The e-Cigarette (e-cig) industry fervently claims to target only adult and primarily established smokers. As much as e-cig companies deny it, the plethora of vape juices in alcoholic or sweetened flavors and sugary names serve to make these products appealing to children and teenagers who are curious to experiment with tobacco products and are taken in by false notions of the “safe nature” of e-cigs.
Appealing to an almost universal love for candy and sweets, e-cigs and ejuice are available in a number of childhood favorite flavors including bubble gum, gummys, Bazzoka, Kool-Aid, sweet tarts, cotton candy, gum balls, Swedish fish and cheerios. The images used in the ads are heavily borrowed from the food industry. Some e-cig companies (Mister Vapor) and vapor stores (Good Clean Vaoes) also use fairytale and anime characters to entice kids and teenagers to buy their products.
The sweet flavored additives in the vape juice help mask the bitterness of tobacco and the nicotine serves to addict teens. In addition to standard flavors, customers at retail “boutique” vape stores can enjoy the novel experience of working with a vapologist to create unique flavors by mixing any number of essences at a variety of nicotine strengths for a personalized vape. Some retail vape bars also have a “tasting bar” much like restaurants where consumers can try a variety of flavors.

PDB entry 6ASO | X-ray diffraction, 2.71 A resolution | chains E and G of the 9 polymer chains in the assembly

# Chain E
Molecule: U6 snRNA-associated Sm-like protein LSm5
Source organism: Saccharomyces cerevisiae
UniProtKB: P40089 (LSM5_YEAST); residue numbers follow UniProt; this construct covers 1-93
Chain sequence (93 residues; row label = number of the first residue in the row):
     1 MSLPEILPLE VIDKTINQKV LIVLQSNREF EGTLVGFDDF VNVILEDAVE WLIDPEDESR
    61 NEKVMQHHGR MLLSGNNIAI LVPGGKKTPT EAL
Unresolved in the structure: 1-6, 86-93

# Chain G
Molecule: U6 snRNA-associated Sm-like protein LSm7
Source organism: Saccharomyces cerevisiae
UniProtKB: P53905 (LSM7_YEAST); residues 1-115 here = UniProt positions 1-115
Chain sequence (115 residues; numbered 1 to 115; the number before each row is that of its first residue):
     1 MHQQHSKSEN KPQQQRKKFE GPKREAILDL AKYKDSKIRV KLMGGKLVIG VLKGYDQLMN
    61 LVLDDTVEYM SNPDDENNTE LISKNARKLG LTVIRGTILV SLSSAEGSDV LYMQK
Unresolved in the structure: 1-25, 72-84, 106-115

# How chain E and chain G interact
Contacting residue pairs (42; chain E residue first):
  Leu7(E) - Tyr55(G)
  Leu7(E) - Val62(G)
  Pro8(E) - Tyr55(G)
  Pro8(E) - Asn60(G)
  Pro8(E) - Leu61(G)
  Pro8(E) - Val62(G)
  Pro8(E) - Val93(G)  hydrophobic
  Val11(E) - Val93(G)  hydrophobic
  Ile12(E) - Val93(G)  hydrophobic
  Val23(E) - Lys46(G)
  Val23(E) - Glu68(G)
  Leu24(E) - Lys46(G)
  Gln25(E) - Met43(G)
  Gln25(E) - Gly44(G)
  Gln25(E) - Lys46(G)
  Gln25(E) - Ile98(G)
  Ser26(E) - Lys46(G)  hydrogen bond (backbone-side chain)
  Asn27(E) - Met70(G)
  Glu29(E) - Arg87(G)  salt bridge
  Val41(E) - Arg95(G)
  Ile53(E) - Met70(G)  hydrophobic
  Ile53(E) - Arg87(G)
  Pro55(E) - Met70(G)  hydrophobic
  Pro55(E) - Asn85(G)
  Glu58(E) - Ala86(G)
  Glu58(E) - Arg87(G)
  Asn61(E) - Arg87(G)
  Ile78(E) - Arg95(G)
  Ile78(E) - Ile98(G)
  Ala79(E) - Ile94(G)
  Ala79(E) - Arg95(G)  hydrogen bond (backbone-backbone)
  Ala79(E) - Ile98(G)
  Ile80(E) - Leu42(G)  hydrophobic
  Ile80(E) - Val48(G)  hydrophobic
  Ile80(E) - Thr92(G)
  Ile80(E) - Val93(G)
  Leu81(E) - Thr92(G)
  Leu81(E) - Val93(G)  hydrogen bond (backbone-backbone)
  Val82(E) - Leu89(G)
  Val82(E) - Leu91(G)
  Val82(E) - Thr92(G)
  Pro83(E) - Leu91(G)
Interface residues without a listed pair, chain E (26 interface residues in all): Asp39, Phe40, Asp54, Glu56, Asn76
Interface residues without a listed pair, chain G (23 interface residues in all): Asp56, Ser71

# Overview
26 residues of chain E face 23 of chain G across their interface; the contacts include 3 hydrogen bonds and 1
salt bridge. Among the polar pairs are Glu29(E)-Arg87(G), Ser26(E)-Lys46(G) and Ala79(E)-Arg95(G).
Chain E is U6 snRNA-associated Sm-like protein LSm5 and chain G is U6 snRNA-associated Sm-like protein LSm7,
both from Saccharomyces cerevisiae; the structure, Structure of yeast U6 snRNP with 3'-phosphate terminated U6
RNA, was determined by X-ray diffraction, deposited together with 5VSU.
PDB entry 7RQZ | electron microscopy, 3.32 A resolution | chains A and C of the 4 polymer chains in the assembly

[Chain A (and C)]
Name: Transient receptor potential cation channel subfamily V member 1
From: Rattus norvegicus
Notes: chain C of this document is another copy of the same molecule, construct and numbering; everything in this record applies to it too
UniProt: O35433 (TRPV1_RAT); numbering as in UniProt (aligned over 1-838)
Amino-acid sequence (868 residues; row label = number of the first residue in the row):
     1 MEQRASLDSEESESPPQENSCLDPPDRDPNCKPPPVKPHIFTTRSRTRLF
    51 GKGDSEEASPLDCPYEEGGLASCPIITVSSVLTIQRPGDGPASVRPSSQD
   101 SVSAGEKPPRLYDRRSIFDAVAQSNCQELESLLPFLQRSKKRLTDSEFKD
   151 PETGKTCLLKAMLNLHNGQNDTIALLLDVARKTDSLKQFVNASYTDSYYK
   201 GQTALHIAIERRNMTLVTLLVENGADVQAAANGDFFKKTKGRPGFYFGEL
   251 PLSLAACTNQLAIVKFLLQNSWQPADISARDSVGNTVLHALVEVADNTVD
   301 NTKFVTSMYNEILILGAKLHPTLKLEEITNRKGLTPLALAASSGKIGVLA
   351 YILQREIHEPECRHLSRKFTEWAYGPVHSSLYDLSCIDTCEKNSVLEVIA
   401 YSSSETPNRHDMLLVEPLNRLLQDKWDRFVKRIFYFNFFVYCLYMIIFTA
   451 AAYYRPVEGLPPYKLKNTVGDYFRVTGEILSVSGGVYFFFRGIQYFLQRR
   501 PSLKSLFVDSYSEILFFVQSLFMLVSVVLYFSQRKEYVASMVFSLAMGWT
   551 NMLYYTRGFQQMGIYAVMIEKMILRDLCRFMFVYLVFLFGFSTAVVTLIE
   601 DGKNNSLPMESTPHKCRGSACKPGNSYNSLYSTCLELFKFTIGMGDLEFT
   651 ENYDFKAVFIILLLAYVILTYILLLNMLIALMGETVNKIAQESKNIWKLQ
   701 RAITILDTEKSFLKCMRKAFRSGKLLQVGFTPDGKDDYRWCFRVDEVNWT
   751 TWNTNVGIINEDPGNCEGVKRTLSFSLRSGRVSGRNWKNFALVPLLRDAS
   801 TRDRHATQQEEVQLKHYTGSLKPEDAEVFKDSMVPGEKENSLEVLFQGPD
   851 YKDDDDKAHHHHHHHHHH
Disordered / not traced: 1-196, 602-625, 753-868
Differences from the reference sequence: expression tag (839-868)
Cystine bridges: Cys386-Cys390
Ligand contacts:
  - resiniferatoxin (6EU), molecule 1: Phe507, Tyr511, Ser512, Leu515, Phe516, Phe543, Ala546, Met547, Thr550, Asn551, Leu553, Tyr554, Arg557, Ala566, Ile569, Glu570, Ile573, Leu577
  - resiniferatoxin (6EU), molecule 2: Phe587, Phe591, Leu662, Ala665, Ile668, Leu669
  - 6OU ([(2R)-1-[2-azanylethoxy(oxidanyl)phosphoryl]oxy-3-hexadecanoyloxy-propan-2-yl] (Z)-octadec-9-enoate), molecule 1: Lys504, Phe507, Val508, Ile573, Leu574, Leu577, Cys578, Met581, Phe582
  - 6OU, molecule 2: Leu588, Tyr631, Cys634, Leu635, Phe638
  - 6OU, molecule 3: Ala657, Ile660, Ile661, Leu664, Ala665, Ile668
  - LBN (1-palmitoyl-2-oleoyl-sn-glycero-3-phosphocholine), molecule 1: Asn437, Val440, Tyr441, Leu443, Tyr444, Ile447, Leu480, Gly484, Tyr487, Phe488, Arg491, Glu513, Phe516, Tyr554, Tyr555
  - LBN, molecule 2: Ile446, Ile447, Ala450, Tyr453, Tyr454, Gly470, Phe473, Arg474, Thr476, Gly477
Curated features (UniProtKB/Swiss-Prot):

Flavored cigarettes and flavored tobacco have long been held to be gateway products for children and teens. There is now a growing concern that the use of flavored e-cigs by youth could lead to them experimenting with regular cigarettes. A recent study from the Centers for Disease Control and Prevention reported that rates of e-cig use among U.S. youth more than doubled from 2011 to 2012, with 10 percent of high school students admitting to having used e-cigs. Almost 76% of youth who had tried an e-cig had also tried a regular cigarette. Altogether, in 2012 more than 1.78 million middle and high school students nationwide had tried e-cigs1.
With the Federal Drug Administration opting not to ban flavors in e-cigs, advocates fear that flavored e-cigs will serve to entice a new generation of kids to become addicted to nicotine based products.
1. Centers for Disease Control and Prevention (2013). E-cigarette use more than doubles among U.S. middle and high school students from 2011-2012. Retrieved from http://www.cdc.gov/media/releases/2013/p0905-e-cigarette-use.html